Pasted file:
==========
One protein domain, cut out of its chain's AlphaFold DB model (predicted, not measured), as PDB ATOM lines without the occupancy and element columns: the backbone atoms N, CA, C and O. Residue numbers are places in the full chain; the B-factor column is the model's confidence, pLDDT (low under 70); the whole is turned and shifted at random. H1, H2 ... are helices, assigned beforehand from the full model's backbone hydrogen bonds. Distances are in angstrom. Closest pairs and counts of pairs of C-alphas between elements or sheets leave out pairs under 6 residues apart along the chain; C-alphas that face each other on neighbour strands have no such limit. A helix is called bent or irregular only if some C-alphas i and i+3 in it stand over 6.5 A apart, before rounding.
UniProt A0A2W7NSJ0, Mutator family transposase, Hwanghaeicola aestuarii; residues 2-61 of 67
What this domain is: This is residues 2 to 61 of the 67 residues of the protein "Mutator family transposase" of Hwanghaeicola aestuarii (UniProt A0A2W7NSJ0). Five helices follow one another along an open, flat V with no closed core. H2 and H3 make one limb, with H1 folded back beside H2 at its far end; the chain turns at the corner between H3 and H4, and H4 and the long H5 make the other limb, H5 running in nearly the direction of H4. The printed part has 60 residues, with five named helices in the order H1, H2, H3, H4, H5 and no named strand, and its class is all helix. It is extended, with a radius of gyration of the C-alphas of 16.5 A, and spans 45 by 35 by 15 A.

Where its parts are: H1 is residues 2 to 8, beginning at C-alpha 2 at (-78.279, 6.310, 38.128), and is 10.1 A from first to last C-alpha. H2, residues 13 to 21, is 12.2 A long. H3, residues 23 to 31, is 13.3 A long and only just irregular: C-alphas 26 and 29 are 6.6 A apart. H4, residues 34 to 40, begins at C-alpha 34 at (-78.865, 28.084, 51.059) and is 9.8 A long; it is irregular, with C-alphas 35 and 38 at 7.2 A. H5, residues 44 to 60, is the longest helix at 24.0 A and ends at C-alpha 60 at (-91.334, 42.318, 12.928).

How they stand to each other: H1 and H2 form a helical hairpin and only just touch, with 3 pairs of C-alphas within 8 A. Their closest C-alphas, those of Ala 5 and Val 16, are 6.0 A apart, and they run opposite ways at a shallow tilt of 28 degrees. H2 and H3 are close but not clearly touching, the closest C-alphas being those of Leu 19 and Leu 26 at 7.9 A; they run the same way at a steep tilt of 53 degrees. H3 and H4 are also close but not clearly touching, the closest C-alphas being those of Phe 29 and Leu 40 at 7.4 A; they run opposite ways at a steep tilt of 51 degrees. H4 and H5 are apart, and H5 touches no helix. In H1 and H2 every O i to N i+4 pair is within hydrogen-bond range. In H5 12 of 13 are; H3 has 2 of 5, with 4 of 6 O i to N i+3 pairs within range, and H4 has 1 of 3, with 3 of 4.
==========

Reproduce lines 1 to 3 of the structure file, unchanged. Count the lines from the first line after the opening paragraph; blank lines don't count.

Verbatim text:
UniProt A0A2W7NSJ0, Mutator family transposase, Hwanghaeicola aestuarii; residues 2-61 of 67
What this domain is: This is residues 2 to 61 of the 67 residues of the protein "Mutator family transposase" of Hwanghaeicola aestuarii (UniProt A0A2W7NSJ0). Five helices follow one another along an open, flat V with no closed core. H2 and H3 make one limb, with H1 folded back beside H2 at its far end; the chain turns at the corner between H3 and H4, and H4 and the long H5 make the other limb, H5 running in nearly the direction of H4. The printed part has 60 residues, with five named helices in the order H1, H2, H3, H4, H5 and no named strand, and its class is all helix. It is extended, with a radius of gyration of the C-alphas of 16.5 A, and spans 45 by 35 by 15 A.

Where its parts are: H1 is residues 2 to 8, beginning at C-alpha 2 at (-78.279, 6.310, 38.128), and is 10.1 A from first to last C-alpha. H2, residues 13 to 21, is 12.2 A long. H3, residues 23 to 31, is 13.3 A long and only just irregular: C-alphas 26 and 29 are 6.6 A apart. H4, residues 34 to 40, begins at C-alpha 34 at (-78.865, 28.084, 51.059) and is 9.8 A long; it is irregular, with C-alphas 35 and 38 at 7.2 A. H5, residues 44 to 60, is the longest helix at 24.0 A and ends at C-alpha 60 at (-91.334, 42.318, 12.928).